Objectives Sensory methods use human senses to evaluate product attributes. This review provides an overview of the types of sensory methods used to evaluate the perception of flavour in tobacco and other nicotine-containing (ToNic) products and to discuss how sensory data could inform flavoured ToNic product policy.
Data sources PubMed, Embase and Web of Science.
Study selection All peer-reviewed studies evaluating ToNic products using a sensory method published before 23 May 2020.
Data extraction Two independent coders completed title/abstract and full-text screening to choose articles for inclusion (Cohen’s kappa=0.85, strong agreement). Each coder completed data extraction on half the articles, recording relevant information (eg, sensory methods used, results). The coders categorised sensory methods and generated overarching themes.
Data synthesis Of 110 articles identified, we included 29 articles containing 35 studies that used sensory methods to investigate ToNic products. The sensory methods included analytic methods such as discrimination and descriptive tests and hedonic methods such as liking tests. Six themes emerged regarding how sensory methods can be used to understand consumer perception and liking of ToNic products and to inform ToNic product policy.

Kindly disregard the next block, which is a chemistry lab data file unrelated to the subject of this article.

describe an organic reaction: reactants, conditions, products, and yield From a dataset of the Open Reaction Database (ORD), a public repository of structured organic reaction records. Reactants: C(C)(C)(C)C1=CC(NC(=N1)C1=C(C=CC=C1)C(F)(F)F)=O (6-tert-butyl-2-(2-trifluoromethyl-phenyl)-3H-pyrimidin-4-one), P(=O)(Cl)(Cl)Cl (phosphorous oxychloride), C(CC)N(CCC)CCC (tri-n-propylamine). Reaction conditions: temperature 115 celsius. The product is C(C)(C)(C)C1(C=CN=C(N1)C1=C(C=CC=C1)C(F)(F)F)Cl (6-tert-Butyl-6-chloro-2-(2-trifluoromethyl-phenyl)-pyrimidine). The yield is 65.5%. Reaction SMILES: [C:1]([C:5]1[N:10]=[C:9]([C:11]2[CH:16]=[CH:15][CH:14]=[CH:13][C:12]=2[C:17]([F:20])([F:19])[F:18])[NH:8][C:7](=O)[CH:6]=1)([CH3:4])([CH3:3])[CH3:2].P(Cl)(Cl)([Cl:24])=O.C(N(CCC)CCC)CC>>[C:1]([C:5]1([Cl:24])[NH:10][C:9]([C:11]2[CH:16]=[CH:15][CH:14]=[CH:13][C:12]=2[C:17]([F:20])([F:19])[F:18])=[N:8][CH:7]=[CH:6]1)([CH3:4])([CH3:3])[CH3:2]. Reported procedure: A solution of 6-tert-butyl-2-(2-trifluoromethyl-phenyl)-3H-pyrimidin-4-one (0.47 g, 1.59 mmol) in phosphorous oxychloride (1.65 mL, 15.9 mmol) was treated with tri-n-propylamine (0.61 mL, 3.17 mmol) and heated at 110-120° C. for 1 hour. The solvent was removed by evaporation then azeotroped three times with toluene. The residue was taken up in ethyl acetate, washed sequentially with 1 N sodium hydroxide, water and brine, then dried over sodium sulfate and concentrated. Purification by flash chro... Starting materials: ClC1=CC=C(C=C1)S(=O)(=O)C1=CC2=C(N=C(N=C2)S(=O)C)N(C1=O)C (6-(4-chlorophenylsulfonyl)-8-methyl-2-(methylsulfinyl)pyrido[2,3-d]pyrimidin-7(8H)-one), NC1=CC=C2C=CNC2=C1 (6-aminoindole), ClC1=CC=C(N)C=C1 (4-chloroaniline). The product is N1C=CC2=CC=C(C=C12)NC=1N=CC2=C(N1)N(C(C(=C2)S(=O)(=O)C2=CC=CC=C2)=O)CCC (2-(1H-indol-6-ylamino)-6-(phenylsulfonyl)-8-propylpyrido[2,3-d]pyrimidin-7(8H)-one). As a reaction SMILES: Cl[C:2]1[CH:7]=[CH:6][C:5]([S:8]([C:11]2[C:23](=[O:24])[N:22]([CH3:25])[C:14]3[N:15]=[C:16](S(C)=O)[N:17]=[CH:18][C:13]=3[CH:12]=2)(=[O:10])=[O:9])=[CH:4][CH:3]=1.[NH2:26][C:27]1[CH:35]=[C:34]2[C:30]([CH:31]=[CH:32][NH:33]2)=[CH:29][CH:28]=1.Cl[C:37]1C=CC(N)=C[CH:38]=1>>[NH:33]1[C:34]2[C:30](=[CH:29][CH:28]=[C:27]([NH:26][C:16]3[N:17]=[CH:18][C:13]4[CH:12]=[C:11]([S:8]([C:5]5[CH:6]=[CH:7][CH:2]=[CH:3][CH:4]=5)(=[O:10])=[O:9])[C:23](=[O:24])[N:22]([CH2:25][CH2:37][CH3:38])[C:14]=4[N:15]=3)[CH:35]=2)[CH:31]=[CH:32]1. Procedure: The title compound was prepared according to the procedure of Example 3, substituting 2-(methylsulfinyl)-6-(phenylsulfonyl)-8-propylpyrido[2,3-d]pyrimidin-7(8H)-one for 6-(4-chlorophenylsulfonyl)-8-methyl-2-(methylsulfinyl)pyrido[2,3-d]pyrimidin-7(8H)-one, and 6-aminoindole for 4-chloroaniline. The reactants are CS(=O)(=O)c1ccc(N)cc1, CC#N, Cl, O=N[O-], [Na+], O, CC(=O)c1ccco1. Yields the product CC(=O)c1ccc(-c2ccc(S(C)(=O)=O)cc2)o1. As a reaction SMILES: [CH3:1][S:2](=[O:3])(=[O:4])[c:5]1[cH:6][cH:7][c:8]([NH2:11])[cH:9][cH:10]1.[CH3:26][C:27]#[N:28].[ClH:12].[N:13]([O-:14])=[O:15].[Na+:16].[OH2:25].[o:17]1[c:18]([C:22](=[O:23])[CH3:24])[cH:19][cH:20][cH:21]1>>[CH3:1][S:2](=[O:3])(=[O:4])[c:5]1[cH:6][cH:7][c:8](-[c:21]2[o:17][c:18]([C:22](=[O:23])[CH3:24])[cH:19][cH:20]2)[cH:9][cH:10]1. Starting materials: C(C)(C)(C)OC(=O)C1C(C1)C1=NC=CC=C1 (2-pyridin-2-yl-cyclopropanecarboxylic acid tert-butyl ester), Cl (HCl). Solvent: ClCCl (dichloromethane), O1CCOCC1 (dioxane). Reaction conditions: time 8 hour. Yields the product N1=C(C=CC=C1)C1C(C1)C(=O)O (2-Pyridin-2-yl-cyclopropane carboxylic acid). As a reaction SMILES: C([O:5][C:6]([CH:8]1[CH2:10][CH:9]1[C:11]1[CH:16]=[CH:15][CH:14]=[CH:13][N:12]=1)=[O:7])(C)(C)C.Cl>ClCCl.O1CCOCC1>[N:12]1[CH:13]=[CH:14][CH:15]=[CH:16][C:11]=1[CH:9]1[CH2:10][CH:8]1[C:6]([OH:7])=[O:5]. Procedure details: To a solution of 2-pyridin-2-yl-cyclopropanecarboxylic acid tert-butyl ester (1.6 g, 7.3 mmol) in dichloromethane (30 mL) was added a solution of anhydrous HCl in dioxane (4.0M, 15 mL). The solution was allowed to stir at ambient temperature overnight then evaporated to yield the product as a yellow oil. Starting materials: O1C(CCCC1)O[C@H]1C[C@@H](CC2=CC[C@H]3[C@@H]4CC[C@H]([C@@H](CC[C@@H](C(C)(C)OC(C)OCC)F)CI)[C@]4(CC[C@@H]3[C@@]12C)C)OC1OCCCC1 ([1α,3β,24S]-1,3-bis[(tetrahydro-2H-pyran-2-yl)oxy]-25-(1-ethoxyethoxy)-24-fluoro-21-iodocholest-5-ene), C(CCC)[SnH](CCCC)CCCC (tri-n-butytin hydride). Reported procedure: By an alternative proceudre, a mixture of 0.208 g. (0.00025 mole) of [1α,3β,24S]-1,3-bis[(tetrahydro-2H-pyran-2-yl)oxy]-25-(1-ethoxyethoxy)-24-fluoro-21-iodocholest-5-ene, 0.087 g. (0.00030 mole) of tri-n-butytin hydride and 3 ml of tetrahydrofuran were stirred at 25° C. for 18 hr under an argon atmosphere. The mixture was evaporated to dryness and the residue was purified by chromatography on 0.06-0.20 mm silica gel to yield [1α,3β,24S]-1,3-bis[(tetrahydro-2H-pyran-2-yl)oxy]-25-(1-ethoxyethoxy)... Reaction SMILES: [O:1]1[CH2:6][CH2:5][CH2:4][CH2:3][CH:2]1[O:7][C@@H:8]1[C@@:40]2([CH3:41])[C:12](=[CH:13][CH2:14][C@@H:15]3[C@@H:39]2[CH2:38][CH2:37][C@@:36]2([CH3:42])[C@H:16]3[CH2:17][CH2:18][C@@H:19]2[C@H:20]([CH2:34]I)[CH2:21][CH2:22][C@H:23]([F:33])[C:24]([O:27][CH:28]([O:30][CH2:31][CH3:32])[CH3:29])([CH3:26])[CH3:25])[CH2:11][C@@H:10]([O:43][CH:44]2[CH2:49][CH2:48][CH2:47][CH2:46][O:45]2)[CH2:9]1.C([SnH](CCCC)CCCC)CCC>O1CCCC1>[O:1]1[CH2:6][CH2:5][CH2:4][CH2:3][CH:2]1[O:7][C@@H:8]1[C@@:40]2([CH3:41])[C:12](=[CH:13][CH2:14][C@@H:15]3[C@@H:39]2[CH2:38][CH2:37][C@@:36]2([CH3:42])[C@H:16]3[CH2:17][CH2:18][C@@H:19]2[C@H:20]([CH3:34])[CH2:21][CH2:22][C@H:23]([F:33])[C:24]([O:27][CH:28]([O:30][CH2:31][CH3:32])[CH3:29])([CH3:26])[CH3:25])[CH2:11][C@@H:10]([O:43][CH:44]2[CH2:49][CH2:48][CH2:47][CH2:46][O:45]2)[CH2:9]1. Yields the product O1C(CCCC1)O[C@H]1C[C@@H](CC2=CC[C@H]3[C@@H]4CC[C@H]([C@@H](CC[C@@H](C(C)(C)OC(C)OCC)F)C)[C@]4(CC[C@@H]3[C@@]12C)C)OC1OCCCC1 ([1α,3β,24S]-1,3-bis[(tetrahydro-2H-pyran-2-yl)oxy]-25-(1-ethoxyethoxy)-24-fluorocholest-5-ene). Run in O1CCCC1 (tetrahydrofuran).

Conclusions The identified studies highlight that sensory data can inform ToNic product policy. Analytic and sensory hedonic ratings can be used to assess a ToNic product’s ability to promote addiction in the user (ie, abuse liability). Lastly, hedonic ratings can provide information to assess potential use behaviours.
- public policy
- electronic nicotine delivery devices
- non-cigarette tobacco products
- hand-rolled/RYO tobacco
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Contributors All authors contributed to conceptualisation, interpretation of results and editing of the manuscript. JKB conducted the literature search with assistance from an informationist. JKB and KJJ performed all coding tasks. JKB, KJJ and RT wrote the first draft. EJZK, SB and SFR provided extensive feedback and editing of all drafts. All authors reviewed and approved the final version.
Funding The authors have not declared a specific grant for this research from any funding agency in the public, commercial or not-for-profit sectors.
Disclaimer This publication represents the views of the authors and does not represent FDA/CTP position or policy.
Competing interests None declared.
Provenance and peer review Not commissioned; externally peer reviewed.
Author note References with a dagger indicate articles included in the systematic review, while references with an asterisk indicate industry-funded research.
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